Newly-retired journalist encounters New England's gnarly nature as he treks far away from Times Square and into the Green Mountains.
From Chapter One:
It was not yet noon and hotter than a July bride in a feather bed when I trudged a half-dozen miles down the wooded northeastern flank of Mount Greylock, which is, at 3,491 feet, about as high as you can go in the state of Massachusetts. The descent, steep and muddy, made my footing precarious under the weight of a pack that felt stuffed with rocks. By the time I emerged from the spruce woods onto Phelps Avenue, a street of tidy wooden houses on the southern fringe of North Adams, I was hurting as hard as I was sweating.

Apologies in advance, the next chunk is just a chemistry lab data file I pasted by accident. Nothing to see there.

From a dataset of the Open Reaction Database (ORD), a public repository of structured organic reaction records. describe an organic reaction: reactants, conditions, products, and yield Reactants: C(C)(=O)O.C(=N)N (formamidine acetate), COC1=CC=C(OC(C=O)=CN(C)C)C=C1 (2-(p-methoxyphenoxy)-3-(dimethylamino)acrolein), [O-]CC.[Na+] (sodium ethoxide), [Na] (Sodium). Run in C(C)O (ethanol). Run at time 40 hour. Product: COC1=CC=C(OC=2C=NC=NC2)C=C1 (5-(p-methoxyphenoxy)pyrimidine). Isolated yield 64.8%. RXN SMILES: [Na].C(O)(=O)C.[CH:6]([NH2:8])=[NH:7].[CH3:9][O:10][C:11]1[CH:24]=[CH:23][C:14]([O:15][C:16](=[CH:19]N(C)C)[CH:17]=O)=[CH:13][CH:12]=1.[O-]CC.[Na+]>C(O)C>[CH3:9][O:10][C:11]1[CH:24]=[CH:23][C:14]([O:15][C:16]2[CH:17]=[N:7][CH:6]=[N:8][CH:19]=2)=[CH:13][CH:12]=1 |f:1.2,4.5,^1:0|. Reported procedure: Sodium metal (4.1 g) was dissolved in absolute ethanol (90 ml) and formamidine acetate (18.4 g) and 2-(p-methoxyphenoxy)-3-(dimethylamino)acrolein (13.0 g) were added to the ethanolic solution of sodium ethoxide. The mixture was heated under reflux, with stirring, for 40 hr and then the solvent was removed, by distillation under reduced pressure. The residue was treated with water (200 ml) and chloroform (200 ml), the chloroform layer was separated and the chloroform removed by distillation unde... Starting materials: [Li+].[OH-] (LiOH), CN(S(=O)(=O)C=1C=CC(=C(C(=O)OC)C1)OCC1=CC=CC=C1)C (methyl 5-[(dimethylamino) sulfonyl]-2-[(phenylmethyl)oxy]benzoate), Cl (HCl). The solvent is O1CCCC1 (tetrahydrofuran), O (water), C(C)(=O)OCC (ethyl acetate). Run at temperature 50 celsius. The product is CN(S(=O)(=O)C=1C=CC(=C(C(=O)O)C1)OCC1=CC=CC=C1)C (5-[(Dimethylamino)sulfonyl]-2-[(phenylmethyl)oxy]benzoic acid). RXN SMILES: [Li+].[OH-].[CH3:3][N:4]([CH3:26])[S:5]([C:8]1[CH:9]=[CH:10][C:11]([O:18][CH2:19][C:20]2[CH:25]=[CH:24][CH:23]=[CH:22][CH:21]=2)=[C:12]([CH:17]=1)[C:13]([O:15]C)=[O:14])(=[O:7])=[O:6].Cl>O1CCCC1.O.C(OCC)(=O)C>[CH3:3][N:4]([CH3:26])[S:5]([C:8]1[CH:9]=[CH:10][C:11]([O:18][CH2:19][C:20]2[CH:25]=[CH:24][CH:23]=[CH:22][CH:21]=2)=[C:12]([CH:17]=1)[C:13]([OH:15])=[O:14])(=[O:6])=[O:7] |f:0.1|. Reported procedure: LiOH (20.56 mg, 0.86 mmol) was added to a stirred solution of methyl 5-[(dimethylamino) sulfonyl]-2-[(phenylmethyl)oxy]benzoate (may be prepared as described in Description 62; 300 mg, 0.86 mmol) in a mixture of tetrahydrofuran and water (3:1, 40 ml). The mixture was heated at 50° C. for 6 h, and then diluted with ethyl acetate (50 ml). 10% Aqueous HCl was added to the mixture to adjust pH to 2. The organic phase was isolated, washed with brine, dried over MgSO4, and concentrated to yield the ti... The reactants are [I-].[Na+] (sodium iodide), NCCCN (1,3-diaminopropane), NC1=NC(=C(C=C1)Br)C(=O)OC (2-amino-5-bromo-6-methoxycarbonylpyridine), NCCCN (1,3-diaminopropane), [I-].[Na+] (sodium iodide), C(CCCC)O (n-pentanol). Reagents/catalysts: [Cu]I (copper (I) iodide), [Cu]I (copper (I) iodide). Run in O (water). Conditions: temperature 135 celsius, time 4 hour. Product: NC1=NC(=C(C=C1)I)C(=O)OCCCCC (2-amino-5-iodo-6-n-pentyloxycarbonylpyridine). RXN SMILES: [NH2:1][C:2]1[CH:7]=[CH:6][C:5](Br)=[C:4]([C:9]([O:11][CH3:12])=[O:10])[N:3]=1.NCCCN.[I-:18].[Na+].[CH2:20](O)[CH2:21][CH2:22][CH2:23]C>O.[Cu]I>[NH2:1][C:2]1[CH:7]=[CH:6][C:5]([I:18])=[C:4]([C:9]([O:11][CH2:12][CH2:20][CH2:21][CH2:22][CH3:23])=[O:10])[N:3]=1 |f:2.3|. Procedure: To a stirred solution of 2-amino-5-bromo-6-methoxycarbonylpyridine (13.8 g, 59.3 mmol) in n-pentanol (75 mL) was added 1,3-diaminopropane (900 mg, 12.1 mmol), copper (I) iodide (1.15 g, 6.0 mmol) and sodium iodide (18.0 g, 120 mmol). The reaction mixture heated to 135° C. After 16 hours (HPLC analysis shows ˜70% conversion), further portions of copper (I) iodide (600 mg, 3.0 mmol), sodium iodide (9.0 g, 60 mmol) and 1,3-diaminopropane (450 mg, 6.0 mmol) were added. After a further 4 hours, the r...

Before I got bitten, I had planned to follow the white blazes marking the Appalachian Trail north across a green footbridge over some railroad tracks and the Hoosic River. Instead, I turned east on Main Street and caught a ride to the regional hospital on the other side of town.
Within minutes, I found myself stretched out on a white-sheeted bed in the hospital's emergency ward, feeling the soothing chill of saline solution dripping antibiotics into my vein through a long needle taped to the top of my hand.
It was not where I expected to be.